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"Torrens Title" is named after its inventor, Sir Robert Richard Torrens who was instrumental in the implementation of this unique and efficient system of dealing with land in 1858. Torrens drew on his background and experience in merchant shipping law to devise a revolutionary system of land ownership, based on the methods of registering ownership of, and dealings with, ships under long-established merchant shipping law.
His innovation resulted from a desire to do away with the complexity of the old English land law which was based on medieval concepts and made conveyancing, or the transfer of properties, cumbersome, time consuming and expensive.
It is now widely used in many parts of the world. In fact, it is one of Australia's most famous legal services exports. The system is one where your title or ownership right, to the property is actually created by the very act of registration, or recording in a central (usually governmental) register or record. In New South Wales the system is largely governed by Real Property Act 1900. As Australia is a federation of sovereign states, each state has a different system of land law, but all are based on the same torrens system.
The main object of the system is to make the register conclusive (in most cases) without a transferee or purchaser having to look behind the register as was the case in the "old system title" system inherited from age-old English legal practice and procedure. Once your name is registered or recorded on the title register under Torrens title you become the owner of the property to the exclusion of all others, by the very fact of registration. You therefore obtain "title by registration", which is the pivotal concept of Torrens Title.
Under this system no document such as a transfer or a mortgage is effective to pass the title or give rise to an interest in a property unless and until it is recorded at the centralised registry. The Land Titles Office (also known as the Registrar General's) prescribes the form and content of documents which must be used to effect title charges.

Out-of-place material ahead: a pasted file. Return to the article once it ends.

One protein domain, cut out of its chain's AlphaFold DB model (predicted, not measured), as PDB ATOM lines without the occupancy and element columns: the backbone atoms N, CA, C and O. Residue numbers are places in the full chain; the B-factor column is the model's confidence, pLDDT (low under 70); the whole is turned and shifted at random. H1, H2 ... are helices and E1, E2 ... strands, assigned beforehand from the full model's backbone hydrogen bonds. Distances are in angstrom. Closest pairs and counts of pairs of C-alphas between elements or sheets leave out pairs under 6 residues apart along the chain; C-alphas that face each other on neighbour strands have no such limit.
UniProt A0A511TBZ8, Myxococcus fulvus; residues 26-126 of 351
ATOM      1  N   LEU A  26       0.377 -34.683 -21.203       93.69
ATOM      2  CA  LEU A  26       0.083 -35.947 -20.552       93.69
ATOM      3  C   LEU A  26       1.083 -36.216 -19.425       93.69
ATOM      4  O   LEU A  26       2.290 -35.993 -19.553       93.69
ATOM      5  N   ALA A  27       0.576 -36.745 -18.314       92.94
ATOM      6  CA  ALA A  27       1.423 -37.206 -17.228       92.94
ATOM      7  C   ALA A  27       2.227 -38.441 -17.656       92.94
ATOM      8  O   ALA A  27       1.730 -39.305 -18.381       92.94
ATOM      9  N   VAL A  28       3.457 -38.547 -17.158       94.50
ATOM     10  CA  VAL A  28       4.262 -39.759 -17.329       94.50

It is also important to realise that stamp duty will generally need to be paid on most documents which need to be registered. If stamp duty is payable, the Land Titles Office must refuse to register that document until the duty is paid.
Normally, the person who is recorded as the owner of a parcel of land cannot have his title challenged or overturned. This concept is known as "indefeasibility" of title. There are, however, exceptions to this general rule. The main ones being:
Because indefeasibility of title is state-guaranteed under the Torrens system a person who suffers loss as a consequence of fraud or the omission of some legal interest relating to the title may in some cases have a right to bring a claim against the Land Titles Office.
Other types of title which have the same or similar benefits as Torrens Title include Strata Title and Community Title which are also the subject of their own legislative schemes, but also fall within the broad description of "Torrens title".
Other Torrens Title
In addition to these separate categories of torrens title a torrens title property can also be held under:
Qualified Title - a title subject to those things shown on the chain of title preceding the first issue of the Certificate of Title. The qualified aspect of this form of Torrens title may automatically cease after 12 years from first registration of a dealing for valuable consideration, or earlier if there has been a change of title between strangers for value after 6 years from that first registration. In either case, when the qualification ends, the title becomes a full, unqualified Torrens title. A prudent purchaser will verify the chain of old system documents back to a good root of title (generally, a conveyance - or transfer of the property for valuable consideration, under old system title - at least 30 years old)
Limited Title - a title where the actual boundaries have never been investigated by the Land Titles Office because of lack of relevant information and are therefore subject to change until there has been a formal survey plan lodged for that title. A prudent purchaser may wish to obtain a formal survey and lodge it for registration on title, although this can involve considerable expense and delay.
Both qualified and limited. Provided the boundaries are substantially where they were believed to be by Land Titles Office, title will no longer be "limited" after the formal survey plan is lodged and checked by the Land Titles Office done.
This Information Outline is provided courtesy of Yandell Wright Stell who are experienced in this area of law. They are located at Level 5, 139 Macquarie Street SYDNEY NSW 2000 or call them on (02) 9252-2278 if you would like more information on this legal topic, or you wish to obtain formal advice regarding your situation.
Yandell Wright Stell Lawyers is a result oriented firm as distinct from a procedurally-oriented firm. The result is achieving your goals as quickly and efficiently as possible and to your best advantage. Our firm through its professionals and support team supply legal services in the following areas of law: *Property law including conveyancing, property development and planning matters. *Commercial dispute resolution and litigation. *Immigration law including all visa applications. *Banking and finance law. *Intellectual property law including trade marks, copyright, designs and patents. *Telecommunications and information technology law. *Insolvency and bankruptcy law. *Corporate, commercial and business law matters. *Family law. We are centrally located in Macquarie Street, Sydney from where we are able to deliver first class results and personal service to all our clients.
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